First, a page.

Judging War Criminals: The Politics Of International Justice by Y. BeigbederJudging War Criminals: The Politics Of International Justice by Y. Beigbeder

Judging War Criminals: The Politics Of International Justice

byY. Beigbeder

Hardcover | March 14, 1999

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Following a review of international humanitarian and criminal law and a description of many unpunished massacres or genocides, this book opens up perspectives of remedy through national justice, truth and reconciliation commissions, and mainly international criminal justice. In June 1998, diplomats from all United Nations' countries met in Rome to draft the Statute of a permanent International Criminal Court, a daring innovation. Based on the precedents of the Nuremberg and Tokyo Tribunals and the War Crimes Tribunals for the Former Yugoslavia and Rwanda, the new Court will judge individuals, not states, for grave violations of international humanitarian law.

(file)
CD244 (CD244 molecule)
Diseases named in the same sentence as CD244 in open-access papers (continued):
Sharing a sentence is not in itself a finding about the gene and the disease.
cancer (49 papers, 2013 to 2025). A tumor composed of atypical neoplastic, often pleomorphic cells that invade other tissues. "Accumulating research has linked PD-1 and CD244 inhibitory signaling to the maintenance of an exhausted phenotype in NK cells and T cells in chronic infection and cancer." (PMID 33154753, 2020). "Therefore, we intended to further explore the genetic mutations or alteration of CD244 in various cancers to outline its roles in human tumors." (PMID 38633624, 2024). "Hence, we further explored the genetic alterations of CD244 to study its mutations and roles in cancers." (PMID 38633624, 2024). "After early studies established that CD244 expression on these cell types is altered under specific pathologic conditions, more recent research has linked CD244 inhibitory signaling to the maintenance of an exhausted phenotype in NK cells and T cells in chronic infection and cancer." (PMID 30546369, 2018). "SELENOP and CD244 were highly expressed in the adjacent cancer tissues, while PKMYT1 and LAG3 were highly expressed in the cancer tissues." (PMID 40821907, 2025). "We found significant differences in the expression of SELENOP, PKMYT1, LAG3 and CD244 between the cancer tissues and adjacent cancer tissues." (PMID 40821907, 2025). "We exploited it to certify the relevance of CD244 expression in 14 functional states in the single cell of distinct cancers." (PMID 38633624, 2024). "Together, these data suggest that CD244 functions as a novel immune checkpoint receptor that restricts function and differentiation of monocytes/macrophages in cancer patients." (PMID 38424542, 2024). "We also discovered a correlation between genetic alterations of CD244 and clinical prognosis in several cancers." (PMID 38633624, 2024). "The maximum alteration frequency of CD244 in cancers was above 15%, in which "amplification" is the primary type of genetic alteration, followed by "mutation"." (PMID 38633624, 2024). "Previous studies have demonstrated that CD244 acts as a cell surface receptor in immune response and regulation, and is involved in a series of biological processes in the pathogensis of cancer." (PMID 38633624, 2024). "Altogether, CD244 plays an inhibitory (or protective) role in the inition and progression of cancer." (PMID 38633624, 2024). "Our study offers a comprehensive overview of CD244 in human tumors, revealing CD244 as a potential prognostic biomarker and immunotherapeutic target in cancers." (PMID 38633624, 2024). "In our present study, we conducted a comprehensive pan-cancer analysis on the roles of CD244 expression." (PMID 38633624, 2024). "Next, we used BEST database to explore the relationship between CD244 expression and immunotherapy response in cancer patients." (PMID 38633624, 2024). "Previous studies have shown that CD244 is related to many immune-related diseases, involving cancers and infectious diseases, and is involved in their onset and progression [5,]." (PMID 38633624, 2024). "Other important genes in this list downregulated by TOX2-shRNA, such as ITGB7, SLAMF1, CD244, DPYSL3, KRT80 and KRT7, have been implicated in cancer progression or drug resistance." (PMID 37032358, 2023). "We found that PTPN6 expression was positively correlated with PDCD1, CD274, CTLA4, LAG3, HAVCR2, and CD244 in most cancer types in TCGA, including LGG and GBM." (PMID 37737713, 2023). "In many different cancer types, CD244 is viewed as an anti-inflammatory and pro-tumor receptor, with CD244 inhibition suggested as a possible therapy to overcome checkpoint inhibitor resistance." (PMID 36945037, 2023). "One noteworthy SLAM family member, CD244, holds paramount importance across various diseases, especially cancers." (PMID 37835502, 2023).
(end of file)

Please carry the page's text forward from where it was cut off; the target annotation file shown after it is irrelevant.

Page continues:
Yves Beigbeder is Adjunct Professor at Webster University, Geneva, Switzerland.
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Title:Judging War Criminals: The Politics Of International JusticeFormat:HardcoverDimensions:250 pages, 8.5 × 5.51 × 0 inPublished:March 14, 1999Publisher:Palgrave Macmillan UK

The following ISBNs are associated with this title:

ISBN - 10:0312216491

ISBN - 13:9780312216498

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Table of Contents

Preface * Humanitarian Law: From Normative Thrust to Criminal Enforcement * The Nuremberg Precedent * The Tokyo Trial * The Hidden, Denied and Unpunished Mass Crimes * Truth and Reconciliation * Impunity, National Justice and Foreign Courts * International Peoples' Tribunals * The International Tribunal for Crimes in the Former Yugoslavia * The International Criminal Tribunal for Rwanda * The Slow Birth of an International Criminal Court * International Justice and Politics * Index

Editorial Reviews

“General readers, upper-division undergraduates, faculty, and practitioners will find this volume useful and valuable.” —Choice

“It successfully strikes a delicate balance between being overly technical or legalistic and remaining interesting and relatively easy to read.” —The Law and Politics Book Review